WE have no reason to be complacent on race, but recent polling gives some cause for comfort, says Joyce McMillan.
Nine weeks to go to Britain’s general election; and just for a moment, a few days ago, all was sweetness and light in the camp of Ukip, the anti-European-Union party that has spent the last five years shaking up English politics, and capitalising on the mad-as-hell disaffection of an elderly and socially conservative segment of the voting public.
Our two leading political parties have refrained from indulging in inhumane rhetoric
In statesmanlike tones, the party’s leader Nigel Farage was to be heard setting out the terms of the party’s positive policy on immigration, which, he said, would use the same kind of points system deployed by the Australian government, in deciding which would-be immigrants have skills the UK needs and wants.
Ukip’s moment in the sun as a pro-immigration party was destined to be brief, though; for no sooner was the new Nigel Farage launched on the political market, than the old one reared his head again, in a Channel 4 interview with former Equality and Human Rights Commission boss Trevor Phillips, during which the Ukip leader declared that his party would simply scrap “much of” Britain’s anti-discrimination law. Farage made it clear that he was keen on allowing discrimination on grounds of nationality rather than of race, so that employers could, for example, choose a British worker over a Polish one. But when Phillips asked him if he would therefore leave Britain’s law against racial discrimination in place, he said “No”, arguing that race was now an irrelevance in British society, and that the legislation was no longer needed.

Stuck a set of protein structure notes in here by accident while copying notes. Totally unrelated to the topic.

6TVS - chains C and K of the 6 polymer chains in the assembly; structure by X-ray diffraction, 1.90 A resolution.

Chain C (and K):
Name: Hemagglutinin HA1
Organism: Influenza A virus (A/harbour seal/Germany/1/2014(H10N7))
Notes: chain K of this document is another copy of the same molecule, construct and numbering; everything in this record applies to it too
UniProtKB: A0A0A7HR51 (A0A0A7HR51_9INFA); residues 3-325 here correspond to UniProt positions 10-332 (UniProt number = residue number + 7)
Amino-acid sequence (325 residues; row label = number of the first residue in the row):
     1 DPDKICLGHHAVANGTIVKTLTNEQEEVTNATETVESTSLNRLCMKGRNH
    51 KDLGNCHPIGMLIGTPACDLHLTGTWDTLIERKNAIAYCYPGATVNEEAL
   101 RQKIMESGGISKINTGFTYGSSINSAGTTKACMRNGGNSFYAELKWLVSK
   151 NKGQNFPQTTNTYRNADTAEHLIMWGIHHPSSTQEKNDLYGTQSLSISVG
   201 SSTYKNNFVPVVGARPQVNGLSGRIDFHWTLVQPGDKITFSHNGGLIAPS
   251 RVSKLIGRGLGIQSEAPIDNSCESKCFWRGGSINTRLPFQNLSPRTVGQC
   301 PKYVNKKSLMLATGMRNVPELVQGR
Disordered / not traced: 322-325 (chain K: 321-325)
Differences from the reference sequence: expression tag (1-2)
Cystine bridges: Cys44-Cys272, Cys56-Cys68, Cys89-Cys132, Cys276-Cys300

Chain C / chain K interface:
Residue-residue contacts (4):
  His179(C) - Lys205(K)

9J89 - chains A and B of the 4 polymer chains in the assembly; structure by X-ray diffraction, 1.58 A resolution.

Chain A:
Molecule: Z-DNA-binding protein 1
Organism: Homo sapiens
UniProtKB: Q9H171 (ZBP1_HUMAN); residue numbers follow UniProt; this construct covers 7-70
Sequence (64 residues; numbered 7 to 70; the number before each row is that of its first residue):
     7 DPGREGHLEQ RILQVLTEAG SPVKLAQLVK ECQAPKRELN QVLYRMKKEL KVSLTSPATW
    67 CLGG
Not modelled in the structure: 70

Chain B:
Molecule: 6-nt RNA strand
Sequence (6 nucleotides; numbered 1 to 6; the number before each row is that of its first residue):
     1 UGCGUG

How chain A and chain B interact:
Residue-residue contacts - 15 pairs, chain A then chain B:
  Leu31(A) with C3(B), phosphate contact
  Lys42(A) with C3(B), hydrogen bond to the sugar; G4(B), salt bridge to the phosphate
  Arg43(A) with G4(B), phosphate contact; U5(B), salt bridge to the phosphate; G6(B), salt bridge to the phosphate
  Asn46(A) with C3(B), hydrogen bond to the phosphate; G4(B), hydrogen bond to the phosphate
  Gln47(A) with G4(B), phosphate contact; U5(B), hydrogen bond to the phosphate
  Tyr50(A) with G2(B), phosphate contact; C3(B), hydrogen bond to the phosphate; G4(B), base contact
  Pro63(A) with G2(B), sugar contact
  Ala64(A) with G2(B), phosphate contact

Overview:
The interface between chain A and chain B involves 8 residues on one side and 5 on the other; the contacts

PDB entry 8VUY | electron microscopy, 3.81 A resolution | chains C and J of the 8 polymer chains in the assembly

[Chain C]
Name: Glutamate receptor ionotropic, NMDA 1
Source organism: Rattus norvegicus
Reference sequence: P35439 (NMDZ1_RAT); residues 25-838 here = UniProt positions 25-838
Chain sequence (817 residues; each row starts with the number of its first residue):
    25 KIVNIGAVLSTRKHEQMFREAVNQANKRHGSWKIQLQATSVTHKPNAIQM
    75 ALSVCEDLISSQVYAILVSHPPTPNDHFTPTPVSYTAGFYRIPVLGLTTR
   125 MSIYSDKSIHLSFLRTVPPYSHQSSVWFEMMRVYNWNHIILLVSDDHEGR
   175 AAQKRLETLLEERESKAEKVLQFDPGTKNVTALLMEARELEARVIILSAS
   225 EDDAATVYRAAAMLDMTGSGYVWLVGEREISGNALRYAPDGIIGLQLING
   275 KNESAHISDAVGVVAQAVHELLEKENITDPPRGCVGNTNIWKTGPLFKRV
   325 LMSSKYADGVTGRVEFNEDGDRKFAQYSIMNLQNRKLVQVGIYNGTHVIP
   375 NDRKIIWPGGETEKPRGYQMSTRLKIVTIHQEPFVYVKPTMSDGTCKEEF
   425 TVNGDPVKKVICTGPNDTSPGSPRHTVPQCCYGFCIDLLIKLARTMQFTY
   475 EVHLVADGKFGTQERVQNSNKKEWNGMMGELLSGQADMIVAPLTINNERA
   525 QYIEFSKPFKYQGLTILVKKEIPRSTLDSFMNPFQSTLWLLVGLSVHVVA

Now it goes without saying that the levels of denial involved in this assertion are breathtaking. Yet what Farage’s recent political remarks demonstrate, above all, is how difficult it is for those tangling with the politics of reaction and nostalgia to keep several quite distinct issues from merging into a general mood of vague xenophobic disgruntlement. Essentially, Farage’s recent pronoucements have been dealing with three different topics, on which his party is setting out quite distinct policies. The first is immigration in general, to be covered by the policy Farage outlined last week. The second is the European Union, membership of which compels us to accept open immigration from other EU states.And the third is legislation against racial discrimination in Britain, to which – according to his own declared anti-racist values – Farage can have no conceivable objection, despite his declared intention to abolish it.
To say that these Ukip policies are becoming confused – both in themselves, and with each other – is to put it politely, in other words; and they raise the interesting question of how the Ukip political agenda plays out in Scotland, where a YouGov survey for the BBC was published this week analysing Scottish attitudes to immigration, and was immediately hailed by some as showing Scots to be just as hostile to immigration as everyone else in the UK.